Standing before perfection

Up at 8. Today is Florence with Farelli and me. The Stockwells are to spend a family day together in San G.

Bob dropped us at the station in Castelfiorentina and we hopped onto the train to Firenze. Nice enough train journey though the guard told us off for not punching the ticket in the yellow machine ala Verona. Florence station is a bit nondescript and in the way of most main stations, is at the yurky part of town. However it wasn’t long before we reached the Duomo and a cafe for breakfast/lunch. I had a ham and cheese thing and Farelli had an egg plant lasagne-ish thing. Both very nice. The cafe is a popular spot. A lot of people coming in, sitting down and going out. Cafe Frenetic it should be called.

After our caffeine shot we walked to the Accademia Gallery to see The David. On a nothing street with no signs or fanfare, is a plain door.

Farelli pointing the way to the David

I assume in busier times a queue would show the way but this time of year a good map is required. We walked in, paid our dosh and entered the main gallery hall. To see The David is extraordinary experience. The statue has enormous presence and beauty. It is bigger than I thought it would be and stands on a pedestal high enough to be admired over the heads of everyone. A few fellow tourists gathered round his base but it wasn’t exactly crowded. We circled him and sat for a while behind in contemplation of his perfect butt (this is where the only seats are).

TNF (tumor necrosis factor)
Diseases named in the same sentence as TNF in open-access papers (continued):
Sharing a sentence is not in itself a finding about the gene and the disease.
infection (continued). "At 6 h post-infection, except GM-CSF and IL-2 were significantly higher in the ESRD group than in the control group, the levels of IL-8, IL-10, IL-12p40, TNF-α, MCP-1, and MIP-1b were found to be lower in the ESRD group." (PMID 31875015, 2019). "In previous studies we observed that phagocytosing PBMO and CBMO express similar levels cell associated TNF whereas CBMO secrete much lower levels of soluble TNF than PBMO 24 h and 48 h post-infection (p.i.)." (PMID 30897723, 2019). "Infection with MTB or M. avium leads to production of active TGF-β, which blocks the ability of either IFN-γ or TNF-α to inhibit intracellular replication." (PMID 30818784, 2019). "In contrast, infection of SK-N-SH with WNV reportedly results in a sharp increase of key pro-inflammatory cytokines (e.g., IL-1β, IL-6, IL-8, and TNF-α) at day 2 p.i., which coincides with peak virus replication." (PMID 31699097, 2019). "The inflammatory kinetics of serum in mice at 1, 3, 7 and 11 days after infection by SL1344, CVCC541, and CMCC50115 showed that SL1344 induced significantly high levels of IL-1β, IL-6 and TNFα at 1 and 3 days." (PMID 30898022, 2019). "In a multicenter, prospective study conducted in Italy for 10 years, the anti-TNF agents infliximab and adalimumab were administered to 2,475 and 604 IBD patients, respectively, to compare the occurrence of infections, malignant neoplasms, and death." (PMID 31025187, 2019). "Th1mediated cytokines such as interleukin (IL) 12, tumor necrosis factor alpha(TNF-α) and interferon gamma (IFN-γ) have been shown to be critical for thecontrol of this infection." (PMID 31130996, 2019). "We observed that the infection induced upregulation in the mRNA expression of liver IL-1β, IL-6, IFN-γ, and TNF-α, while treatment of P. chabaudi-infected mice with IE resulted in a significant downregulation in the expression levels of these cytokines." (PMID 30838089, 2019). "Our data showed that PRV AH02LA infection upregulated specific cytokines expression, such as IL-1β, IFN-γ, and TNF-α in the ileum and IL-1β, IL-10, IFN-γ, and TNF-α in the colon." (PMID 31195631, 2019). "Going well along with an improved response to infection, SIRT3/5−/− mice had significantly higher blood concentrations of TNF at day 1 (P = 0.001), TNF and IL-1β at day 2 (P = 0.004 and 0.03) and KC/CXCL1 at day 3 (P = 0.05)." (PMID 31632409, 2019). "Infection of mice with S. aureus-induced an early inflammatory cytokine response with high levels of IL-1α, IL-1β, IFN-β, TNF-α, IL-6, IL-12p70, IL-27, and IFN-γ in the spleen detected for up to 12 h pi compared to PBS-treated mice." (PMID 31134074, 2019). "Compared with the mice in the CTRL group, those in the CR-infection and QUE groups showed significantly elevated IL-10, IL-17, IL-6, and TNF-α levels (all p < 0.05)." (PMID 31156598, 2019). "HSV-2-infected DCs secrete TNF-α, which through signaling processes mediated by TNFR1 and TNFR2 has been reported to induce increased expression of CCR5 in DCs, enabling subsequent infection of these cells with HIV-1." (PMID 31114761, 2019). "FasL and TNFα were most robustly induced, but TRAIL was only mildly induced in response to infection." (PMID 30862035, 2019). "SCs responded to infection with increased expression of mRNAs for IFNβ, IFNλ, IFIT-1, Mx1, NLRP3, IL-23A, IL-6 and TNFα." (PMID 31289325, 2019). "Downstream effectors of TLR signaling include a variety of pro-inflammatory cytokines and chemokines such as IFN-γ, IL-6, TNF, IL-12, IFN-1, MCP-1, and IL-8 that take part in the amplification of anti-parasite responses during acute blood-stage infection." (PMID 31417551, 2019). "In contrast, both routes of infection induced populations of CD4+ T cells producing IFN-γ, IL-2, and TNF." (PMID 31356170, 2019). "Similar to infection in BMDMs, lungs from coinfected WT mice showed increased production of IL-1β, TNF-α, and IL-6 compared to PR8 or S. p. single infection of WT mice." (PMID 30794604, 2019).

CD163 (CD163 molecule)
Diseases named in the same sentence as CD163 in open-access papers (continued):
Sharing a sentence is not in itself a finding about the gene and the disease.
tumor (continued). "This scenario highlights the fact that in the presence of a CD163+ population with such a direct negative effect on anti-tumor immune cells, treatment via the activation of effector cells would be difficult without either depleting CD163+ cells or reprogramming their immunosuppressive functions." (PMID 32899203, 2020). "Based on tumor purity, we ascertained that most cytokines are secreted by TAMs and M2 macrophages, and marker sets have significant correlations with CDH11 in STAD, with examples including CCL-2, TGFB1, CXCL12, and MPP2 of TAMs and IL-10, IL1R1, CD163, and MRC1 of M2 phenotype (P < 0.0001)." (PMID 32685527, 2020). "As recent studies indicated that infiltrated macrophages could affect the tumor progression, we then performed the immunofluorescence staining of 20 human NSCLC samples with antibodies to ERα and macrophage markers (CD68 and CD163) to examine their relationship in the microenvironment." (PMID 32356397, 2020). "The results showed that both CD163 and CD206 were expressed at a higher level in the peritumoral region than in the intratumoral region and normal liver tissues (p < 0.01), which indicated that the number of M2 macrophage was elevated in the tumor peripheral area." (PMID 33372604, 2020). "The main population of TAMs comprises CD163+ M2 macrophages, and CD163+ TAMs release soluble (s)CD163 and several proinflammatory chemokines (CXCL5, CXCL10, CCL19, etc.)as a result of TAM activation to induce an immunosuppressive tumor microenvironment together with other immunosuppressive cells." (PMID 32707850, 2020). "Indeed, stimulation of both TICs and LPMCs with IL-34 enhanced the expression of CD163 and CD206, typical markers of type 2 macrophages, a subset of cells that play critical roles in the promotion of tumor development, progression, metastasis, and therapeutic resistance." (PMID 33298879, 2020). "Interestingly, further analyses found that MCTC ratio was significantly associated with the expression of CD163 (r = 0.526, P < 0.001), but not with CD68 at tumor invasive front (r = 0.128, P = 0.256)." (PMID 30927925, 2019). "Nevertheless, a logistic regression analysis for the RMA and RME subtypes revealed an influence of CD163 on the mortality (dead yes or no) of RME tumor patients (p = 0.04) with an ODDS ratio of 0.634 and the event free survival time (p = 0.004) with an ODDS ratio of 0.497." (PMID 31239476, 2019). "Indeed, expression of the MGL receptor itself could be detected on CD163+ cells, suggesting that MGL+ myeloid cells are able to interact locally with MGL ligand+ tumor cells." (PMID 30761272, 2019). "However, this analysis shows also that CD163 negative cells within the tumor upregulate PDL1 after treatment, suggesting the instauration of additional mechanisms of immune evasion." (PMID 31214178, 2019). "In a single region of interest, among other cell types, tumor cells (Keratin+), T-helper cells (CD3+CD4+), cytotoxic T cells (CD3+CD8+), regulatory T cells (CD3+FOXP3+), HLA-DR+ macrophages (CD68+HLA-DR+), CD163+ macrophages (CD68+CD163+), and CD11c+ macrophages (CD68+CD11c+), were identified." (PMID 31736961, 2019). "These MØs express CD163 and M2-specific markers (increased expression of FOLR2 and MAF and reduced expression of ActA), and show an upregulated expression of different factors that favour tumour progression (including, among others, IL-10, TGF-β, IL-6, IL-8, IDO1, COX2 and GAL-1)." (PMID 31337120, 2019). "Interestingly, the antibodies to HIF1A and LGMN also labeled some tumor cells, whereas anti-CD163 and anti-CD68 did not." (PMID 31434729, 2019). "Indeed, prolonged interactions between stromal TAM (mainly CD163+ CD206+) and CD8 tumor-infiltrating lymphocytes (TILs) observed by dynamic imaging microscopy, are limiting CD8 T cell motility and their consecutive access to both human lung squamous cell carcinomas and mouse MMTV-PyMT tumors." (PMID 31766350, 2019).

The David came to the Accademia in 1873 from his previous outdoor position in the Piazza Della Signoria. The Gallery is now known as the Michelangelo Museum although it is still the Accademia. The building is situated on the former site of a monastery and consists of works from the Accademia Del Disegno (Academy of Drawing) founded by Cosmo de’Medici in 1563 and from the Academy of Fine Arts founded in 1784. We looked at (nearly) everything else but really it’s The David that dominates.

Words fail to adequately describe the awesome beauty of him. I cannot comprehend the ability of anyone to render such a work of genius and perfection.

Finally managing to drag ourselves away, we left the Accademia (deciding to skip the extra gallery at the end of the strange poly-tunnel) and headed back past the Duomo towards the Ponte Vecchio. On the way we passed the Piazza della Signora where the copy of The David stands along with so many other famous statues just ‘there’ for people to see and admire. A sharp right turn brought us to the road between the galleries of the Uffizi and eventually the river.

We crossed the road and looked up at the Ponte Vecchio, alight with shimmering gold. This is a result of light on the jewellery shops! It’s amazing, a bridge of jewellery shops. They used to be butcher shops but some dude objected to the smell and so they switched to jewellery.

The wonderful Ponte Vecchio

We walked down and crossed it with the thousands of others. It bustles, let me tell you! It gives a real flavour of the Renaissance as it rises and falls over the river like a hill of Commerce. We took some photos with Florence in the background (in the middle of the bridge is an opening to either side to the river) then crossed to the other side for a massive ice cream and a gallon of beer. I’m so glad we asked for the small ones.